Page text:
Perceptions of Korean Food: Hawaii

Written by Daniel Gray Picture from various sources. Click on the pictures to find the source
Korean Food in Hawaii
With all this talk about "globalizing Korean cuisine" I think that we need to give props to those that are already doing it their own way. These Korean chefs are striking out on their own and localizing the food or promoting dishes that the locals already find appealing.

One of my guests called me the "Taste Whisperer" because before I start the tour I ask food related questions and try to find the taste that people are searching for. I do that or I try and pick dishes that are exciting and delicious for them. Now each guest is different and it is a kind of a game for me to try and pick dishes that will excite them.
The last few months have been fun because we have been getting a number of Hawaiian visitors on our tours (I don't know who has been recommending us, but thank you!). These guests had tried Korean food- or they thought. They even knew what the names of the dishes are such as jeon, sundubu, kalbi, and chiggae (I was really surprised they knew how to pronounce chiggae). Sure the food looked the same but they said it tasted much differently. They said that in Korea the food was spicier, sharper, and crunchier- overall, they said it tasted better here.

During the course of the conversations, I ask guests what kind of Korean food and restaurants they have in Hawaii and I learned that there are quite a number of different restaurants. It seems to be a hot cuisine, but the presentation of Korean food is quite different.
Yuchun Black Noodles

One restaurant that a guest mentioned had "Black Naengmyeon." They said they have very dark noodles that were quite soft like soba and not as chewy as Korean naengmyeon. They then poured a cup of broth with ice over the noodles. The said the broth in Korea was a bit saltier and tastier than in Hawaii.

Meat Jun
A few of my Hawaiian guests have asked about Kalbi Jeon or "Meat Jun", which I have never heard of. They said that it is marinated beef that is egg battered and pan-fried. This sounded quite intriguing and I wondered why they didn't do this here. 

Guests have been very surprised with the variety of side dishes and they particularly liked the kimchi which they said tasted sharper with more crunch. One guest was particularly in love with the turnip kimchi because they liked the cubes of turnip in a spicy sauce.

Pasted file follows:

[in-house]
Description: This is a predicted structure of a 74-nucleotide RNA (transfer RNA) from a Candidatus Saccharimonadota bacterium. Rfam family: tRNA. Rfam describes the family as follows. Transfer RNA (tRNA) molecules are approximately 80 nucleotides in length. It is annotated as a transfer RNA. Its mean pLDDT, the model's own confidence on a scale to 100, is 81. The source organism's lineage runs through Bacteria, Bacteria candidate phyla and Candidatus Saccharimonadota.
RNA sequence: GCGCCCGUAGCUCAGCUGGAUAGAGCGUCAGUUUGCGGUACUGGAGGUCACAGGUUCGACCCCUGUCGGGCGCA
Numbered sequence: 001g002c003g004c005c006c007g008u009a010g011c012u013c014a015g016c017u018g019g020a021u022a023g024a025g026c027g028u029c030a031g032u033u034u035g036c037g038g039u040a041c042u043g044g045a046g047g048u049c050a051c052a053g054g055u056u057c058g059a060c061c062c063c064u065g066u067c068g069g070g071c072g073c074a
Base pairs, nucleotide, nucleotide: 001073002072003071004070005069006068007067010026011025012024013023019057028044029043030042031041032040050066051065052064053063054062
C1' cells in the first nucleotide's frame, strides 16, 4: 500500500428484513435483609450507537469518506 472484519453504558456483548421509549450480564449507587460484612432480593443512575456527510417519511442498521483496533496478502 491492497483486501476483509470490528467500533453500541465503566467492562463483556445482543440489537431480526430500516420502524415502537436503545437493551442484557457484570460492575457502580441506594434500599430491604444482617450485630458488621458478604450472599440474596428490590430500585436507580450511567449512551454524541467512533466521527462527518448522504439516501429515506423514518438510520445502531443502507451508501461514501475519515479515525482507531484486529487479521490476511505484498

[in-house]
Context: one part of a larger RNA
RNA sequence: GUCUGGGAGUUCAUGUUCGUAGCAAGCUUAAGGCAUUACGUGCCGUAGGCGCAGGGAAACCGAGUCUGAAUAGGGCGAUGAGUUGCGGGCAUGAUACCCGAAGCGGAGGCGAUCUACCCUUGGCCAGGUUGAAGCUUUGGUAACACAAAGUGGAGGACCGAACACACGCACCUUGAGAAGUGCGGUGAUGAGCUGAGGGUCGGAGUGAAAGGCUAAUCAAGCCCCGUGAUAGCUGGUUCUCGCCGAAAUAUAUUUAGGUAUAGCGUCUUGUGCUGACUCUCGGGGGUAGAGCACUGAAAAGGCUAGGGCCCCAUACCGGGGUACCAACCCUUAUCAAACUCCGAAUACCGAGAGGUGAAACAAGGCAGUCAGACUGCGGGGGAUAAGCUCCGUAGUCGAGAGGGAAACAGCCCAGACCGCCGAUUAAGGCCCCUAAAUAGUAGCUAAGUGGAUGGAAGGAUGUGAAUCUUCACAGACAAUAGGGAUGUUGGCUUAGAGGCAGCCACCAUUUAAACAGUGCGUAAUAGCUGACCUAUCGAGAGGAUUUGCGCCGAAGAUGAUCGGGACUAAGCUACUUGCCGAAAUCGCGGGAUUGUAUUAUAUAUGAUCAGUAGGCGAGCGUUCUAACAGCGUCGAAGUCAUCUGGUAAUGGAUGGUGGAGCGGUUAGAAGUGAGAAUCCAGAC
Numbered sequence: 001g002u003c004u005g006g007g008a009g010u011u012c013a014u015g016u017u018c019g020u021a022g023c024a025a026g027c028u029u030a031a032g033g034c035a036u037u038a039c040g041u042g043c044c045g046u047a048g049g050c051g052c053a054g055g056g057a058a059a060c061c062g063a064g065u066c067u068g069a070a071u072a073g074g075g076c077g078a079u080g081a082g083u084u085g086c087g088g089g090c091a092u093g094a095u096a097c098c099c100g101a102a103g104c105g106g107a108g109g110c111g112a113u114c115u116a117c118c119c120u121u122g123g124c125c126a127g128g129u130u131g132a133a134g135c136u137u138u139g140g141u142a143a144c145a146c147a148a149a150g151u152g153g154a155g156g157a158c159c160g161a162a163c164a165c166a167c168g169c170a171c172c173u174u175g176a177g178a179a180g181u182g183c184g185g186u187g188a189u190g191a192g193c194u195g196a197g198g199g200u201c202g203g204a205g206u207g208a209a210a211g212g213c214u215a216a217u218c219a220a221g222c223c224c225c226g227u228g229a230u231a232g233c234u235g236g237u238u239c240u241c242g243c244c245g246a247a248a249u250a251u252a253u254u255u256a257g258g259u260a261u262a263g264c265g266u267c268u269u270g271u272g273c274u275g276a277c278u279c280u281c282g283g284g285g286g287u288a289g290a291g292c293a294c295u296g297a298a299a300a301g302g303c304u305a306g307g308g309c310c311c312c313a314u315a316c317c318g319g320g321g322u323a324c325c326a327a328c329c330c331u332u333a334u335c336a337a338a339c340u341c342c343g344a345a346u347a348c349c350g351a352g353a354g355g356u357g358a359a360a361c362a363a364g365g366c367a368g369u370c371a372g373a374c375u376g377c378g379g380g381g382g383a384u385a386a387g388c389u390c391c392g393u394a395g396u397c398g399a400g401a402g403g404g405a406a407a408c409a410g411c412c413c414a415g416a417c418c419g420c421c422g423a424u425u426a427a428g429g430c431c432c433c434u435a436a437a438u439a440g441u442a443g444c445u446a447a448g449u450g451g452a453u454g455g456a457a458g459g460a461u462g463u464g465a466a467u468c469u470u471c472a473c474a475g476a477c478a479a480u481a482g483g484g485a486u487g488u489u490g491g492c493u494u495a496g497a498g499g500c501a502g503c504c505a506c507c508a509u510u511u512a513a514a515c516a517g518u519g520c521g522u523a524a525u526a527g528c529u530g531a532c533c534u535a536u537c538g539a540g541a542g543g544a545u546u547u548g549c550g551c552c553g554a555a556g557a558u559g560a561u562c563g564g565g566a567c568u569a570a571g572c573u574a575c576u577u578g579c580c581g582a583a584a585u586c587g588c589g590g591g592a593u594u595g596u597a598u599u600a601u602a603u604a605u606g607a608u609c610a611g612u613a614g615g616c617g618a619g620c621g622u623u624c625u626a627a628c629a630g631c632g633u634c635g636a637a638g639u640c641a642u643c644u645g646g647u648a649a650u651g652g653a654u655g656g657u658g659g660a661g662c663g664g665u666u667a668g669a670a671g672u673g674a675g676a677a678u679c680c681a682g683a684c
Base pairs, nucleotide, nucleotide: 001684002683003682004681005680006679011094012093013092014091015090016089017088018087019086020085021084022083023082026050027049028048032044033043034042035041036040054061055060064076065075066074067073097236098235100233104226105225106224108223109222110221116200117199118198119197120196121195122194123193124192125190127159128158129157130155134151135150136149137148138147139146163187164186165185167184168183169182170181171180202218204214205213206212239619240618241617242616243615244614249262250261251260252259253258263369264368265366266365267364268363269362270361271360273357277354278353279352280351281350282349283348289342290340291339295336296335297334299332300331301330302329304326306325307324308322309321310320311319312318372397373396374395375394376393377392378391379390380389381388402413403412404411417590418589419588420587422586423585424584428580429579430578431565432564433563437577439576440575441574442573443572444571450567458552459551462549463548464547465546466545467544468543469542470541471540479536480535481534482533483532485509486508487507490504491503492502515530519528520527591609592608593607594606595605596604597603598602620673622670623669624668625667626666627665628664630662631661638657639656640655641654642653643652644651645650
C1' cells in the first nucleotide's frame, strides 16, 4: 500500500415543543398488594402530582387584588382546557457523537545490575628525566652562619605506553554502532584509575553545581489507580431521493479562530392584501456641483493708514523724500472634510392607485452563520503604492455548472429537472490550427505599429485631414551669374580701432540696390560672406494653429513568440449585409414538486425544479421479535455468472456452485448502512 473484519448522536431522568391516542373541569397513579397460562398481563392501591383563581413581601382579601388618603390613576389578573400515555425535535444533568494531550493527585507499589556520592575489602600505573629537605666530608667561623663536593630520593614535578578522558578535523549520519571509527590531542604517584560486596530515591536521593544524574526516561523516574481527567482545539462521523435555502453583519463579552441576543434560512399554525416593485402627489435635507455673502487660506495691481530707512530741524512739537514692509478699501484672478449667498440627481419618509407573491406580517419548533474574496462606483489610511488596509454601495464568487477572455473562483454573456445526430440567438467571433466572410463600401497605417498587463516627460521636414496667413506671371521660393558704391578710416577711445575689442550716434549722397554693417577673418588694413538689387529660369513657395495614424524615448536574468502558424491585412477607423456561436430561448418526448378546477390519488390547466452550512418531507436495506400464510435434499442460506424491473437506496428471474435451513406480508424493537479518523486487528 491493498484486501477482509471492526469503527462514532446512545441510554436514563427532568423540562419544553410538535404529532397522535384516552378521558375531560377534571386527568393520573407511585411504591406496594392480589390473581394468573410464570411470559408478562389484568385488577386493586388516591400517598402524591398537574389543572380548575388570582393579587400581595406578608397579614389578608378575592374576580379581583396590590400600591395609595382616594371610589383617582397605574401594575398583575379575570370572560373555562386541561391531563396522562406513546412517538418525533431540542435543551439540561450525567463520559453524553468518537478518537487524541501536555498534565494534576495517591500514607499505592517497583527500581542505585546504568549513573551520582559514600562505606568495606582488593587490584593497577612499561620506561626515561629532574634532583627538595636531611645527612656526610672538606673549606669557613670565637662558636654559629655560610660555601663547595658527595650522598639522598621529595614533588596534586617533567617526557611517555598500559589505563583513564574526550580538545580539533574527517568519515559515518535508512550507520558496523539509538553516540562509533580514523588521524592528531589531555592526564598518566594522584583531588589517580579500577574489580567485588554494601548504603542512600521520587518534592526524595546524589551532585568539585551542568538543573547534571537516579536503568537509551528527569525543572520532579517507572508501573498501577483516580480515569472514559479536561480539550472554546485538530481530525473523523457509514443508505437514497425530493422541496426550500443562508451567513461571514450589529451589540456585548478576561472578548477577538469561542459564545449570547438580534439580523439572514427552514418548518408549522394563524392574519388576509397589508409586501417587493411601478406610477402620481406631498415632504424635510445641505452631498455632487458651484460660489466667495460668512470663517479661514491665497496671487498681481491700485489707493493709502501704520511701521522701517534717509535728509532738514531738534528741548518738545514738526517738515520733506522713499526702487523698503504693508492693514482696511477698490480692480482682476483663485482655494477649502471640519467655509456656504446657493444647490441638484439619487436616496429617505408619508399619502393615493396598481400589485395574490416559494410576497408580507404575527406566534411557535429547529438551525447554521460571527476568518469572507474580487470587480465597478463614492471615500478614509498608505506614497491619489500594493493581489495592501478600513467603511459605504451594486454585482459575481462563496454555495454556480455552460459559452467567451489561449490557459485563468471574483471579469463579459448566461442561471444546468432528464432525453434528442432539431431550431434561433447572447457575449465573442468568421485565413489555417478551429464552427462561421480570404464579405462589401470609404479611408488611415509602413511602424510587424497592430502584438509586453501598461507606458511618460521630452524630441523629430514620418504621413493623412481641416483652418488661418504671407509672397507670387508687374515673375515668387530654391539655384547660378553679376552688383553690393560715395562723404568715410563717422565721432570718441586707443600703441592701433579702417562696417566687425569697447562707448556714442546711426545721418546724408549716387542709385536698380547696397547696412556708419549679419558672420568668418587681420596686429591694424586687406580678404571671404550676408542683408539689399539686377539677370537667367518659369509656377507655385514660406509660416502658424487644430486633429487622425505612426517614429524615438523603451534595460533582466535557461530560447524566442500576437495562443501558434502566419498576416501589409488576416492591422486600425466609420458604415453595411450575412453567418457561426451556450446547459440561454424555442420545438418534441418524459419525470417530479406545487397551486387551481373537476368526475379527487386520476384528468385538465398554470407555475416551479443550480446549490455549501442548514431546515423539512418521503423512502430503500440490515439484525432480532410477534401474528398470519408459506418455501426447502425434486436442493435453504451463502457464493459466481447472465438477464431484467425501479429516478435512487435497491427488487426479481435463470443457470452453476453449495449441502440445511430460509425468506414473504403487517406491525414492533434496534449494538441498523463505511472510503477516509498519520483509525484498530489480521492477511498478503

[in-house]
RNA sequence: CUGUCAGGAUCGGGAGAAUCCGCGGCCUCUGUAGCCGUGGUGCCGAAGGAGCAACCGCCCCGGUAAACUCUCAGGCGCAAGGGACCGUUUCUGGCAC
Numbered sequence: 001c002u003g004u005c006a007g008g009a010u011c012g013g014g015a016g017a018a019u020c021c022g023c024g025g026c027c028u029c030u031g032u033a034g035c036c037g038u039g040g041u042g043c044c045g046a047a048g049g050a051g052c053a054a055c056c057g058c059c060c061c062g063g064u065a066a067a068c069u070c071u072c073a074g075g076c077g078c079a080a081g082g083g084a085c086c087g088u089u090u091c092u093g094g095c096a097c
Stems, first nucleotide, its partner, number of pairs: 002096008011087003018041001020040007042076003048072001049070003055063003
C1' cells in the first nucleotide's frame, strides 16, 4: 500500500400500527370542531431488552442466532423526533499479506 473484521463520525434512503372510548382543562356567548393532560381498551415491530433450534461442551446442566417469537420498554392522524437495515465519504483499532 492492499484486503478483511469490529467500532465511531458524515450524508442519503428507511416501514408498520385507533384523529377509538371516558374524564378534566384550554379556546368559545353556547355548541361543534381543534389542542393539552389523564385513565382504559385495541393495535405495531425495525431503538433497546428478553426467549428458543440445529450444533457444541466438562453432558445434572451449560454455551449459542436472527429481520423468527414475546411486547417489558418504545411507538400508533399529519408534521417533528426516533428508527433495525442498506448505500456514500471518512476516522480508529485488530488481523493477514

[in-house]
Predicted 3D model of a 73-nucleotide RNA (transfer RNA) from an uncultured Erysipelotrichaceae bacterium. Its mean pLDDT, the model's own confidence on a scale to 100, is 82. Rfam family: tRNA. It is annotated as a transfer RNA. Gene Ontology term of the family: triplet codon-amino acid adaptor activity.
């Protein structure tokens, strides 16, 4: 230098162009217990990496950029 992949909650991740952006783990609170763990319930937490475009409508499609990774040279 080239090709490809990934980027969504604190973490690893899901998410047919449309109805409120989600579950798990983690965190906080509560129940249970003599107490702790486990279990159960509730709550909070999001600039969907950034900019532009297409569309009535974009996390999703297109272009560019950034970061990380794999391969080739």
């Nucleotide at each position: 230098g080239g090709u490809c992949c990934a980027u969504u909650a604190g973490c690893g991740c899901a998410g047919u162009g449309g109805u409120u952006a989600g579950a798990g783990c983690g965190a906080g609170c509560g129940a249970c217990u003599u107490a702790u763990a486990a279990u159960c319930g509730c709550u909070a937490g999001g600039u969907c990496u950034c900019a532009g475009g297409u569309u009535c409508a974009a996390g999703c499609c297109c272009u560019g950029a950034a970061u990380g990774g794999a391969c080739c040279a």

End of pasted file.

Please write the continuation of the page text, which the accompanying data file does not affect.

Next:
Another concept they have all over the islands that are very popular are the Korean takeout joints. They said that these are small places that you go in and order 3 different vegetable side dishes from the "Veggie Bar," then they pick a meat (bulgogi, spicy pork, fish, etc), and a type of rice. They box them all up and people take them home. This concept is seems to be a more customizable "dosirak" concept like Hansot.
Best Drive-in
Restaurants that several of my guests have recommended are "Best Drive in" which is a very popular drive in place that is famous for their breakfast. For $3.75, you can get rice, eggs your way, meat and coffee. They are also famous for their soy sauce, braised potatoes, and sundubu (I'm learning that sundubu is a popular dish in many cultures). 

The most intriguing place I heard of is Ah-Lang which is a one-woman show run by a very angry Korean woman. The restaurant only has 8 tables and there is always a queue of people waiting to get in. There is a system to ordering and you have to write your order on a piece of paper indicating the level of spice (1-10) and hand it to her. It is against the rule to ask her for suggestions or to loiter in line. One of my guests said that the people in line are nervous as their turn to come up to enter the restaurant (if you talk loudly, the Angry chef will yell at you and ask you to leave). She'll lash out at anyone that she feels is not following the rules in loud Korean (which few people understand). Even with the "Soup Nazi" atmosphere the food is apparently amazing and she gets rave reviews all the time. 

I think I am going to have to take a trip to Hawaii soon. The Korean food there sounds great.

Popular posts from this blog

5 of the Best Jajangmyeon 짜장면 in the City of Seoul, Korea

Calories in Soju and other things I Know about Korea's Famous Swill

5 of the Best Gamjatang Restaurants in Seoul: Korean Potato and Pork Stew